Thursday, April 2, 2009

The result of not knowing what you are doing

I nearly lost my foot the first time due to a doctor's incompetence. When I was taken to the ER a family practice doc worked on my foot. Clearly I should been sent to an orthopedist; I have no good answer why this did not happen. My foot was immediately put into a cast and I was sent home.

A short time after this, maybe two weeks or less, we went to Durham, NC, to visit family. My foot began to pulsate in pain at my grandparent's house and finally my parents took me to Duke University hospital. I recall them cutting off my cast and the doctor saying 'if you had brought him in an hour later he'd probably have lost the foot.' My foot had swelled in the cast and compromised the circulation.

I went home in splint, a bloody blister rubbing my heel for good measure, then spent perhaps a week in the Summerville hospital with my foot elevated before I got another cast. The bus driver stopped by and I was told she had been terribly distraught over what had happened. I was just a dumb 10 year old kid and really did not blame her. She only stayed a few minutes and I said 'it's okay' and probably little else. Some school official also apologized. I doubt a lawsuit ever crossed my parent's minds in 1963. I was told other doctors eventually asked Dr. Quack to leave town.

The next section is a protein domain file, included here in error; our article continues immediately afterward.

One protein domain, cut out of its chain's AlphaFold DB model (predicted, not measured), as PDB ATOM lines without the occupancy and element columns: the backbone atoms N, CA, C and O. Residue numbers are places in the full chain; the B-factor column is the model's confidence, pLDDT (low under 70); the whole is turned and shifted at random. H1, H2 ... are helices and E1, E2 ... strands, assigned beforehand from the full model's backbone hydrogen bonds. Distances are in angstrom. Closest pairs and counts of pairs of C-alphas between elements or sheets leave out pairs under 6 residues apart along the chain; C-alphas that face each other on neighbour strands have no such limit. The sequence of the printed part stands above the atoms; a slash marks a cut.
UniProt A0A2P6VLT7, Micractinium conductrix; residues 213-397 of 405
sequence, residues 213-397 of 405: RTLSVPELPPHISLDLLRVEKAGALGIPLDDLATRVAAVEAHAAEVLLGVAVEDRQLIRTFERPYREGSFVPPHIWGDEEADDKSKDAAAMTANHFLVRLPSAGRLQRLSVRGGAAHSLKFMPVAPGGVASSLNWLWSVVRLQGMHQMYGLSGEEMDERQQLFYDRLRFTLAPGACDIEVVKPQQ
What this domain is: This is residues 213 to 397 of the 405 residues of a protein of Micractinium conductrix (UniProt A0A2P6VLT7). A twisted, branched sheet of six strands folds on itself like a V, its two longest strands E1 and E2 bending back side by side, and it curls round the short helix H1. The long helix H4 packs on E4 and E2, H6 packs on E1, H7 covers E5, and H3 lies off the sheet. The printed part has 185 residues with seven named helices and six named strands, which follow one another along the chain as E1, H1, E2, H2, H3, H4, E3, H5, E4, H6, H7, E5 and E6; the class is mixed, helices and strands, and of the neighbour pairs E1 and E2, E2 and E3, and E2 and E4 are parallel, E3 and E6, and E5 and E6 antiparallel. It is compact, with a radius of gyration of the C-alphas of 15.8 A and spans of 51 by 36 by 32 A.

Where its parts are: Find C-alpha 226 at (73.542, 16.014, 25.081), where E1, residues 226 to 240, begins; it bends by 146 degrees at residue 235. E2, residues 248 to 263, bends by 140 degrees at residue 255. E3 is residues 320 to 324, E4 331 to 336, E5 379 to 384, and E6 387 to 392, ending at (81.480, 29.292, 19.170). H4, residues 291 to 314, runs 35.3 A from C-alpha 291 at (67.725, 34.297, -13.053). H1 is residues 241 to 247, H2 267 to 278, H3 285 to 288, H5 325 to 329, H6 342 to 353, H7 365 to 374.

Several things caused the accident, but in truth the overcrowding of the school bus precipitated the event. Our stop was not the last one on the route but it was the last one where you had a chance of getting a seat and not having to stand in the aisle all the way to the school. Lurching around corners, getting poked by your pals, dropping your books and having them scattered about were just a few of the fringe benefits from not having a seat.

One day, and I don't think they planned it, it just happened, a few kids had gathered up the street from the bus stop. The driver for whatever reason stopped there and we all had to scramble to get on the bus. After that day we started forming two groups in hopes of improving our chances to getting a seat, as we smaller kids usually lost out. No advantage is too small in the survival of the weakest.

I was standing at the unofficial stop the day of the accident and you guessed it, the bus drove past, we started running like mad to get in line, and I was knocked down by Emmitt (according to my sister). I can't say I remember seeing him, just an elbow to my chest and then....

Anyhow this pic is from about two weeks after my surgery of April 8, 2008. The front of my foot with the hammer toes was the result of the bus accident. I've had this all my life and it has actually caused few problems outside of blisters. As arthritis set in I became a severe underpronator/supinator as my ankle deformed outward and twisted my foot beneath me. Until I had this surgery I didn't know my foot was quite so deformed as I normally don't look at it from the bottom!

I roughly estimate that I got about 40,000 running miles on this thing, but I suspect I will get little on the trade-in.

One last word in this verbose post...while I was in the hospital I heard unbridled, primal screaming coming from outside the hospital. A kid had been cutting the grass and tried to pour gasoline in the mower's tank and it exploded. I think he was burned over 70% or more of his body. He later died.

Now that is tragedy.

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